Eventually, Mr. Cameron would become an adviser to Greensill. Julie Bishop, Australia’s former foreign minister, also joined the company as an adviser.
Greensill Capital’s defining year was 2019, when SoftBank’s Vision Fund, the $100 billion investment vehicle built to make huge bets on disruptive technology companies, invested $1.5 billion. On the day the first of two SoftBank investments was announced, Mr. Greensill told Bloomberg TV that his company would have “multiple opportunities” to work with SoftBank and the other companies in their portfolio.
Mr. Greensill had become a billionaire.
Carillion in 2018 and the Spanish renewable energy company Abengoa, which filed for insolvency in February. Abengoa, an early customer of Greensill, narrowly escaped bankruptcy in 2015 when its huge debt load — billions of euros — was revealed.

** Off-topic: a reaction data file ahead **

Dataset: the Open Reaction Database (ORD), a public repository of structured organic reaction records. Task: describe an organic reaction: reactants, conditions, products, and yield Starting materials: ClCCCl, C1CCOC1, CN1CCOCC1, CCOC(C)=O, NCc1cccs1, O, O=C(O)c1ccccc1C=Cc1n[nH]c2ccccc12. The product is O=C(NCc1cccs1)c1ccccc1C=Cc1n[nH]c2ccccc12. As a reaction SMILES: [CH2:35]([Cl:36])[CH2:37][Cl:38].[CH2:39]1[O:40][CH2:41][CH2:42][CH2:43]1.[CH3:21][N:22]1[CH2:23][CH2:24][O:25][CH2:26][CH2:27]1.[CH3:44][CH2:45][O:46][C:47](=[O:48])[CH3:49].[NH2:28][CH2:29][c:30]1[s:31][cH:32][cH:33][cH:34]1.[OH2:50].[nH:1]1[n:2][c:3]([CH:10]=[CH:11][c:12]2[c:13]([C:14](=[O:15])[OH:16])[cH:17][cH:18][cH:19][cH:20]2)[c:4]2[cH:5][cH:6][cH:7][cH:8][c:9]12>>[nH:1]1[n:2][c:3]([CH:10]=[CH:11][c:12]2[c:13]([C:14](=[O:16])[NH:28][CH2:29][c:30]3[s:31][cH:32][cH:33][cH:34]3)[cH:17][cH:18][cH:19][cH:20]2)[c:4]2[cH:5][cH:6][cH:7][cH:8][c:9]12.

Regulators, auditors and ratings agencies have grown concerned about the lack of transparency that can make company balance sheets look stronger than they are. In June, the Securities and Exchange Commission asked Coca-Cola to provide more details about whether it was using supply chain finance after noticing an increase in its account payables of $1.1 billion.
After pleas from accounting companies, the rules might be tightened in the United States. In October, the U.S. Financial Accounting Standards Board said it would start developing stronger disclosure requirements, though two months later, an international accounting board decided not to do the same.
For Greensill Capital, signs of trouble began appearing in 2018, the year before SoftBank made its big investments.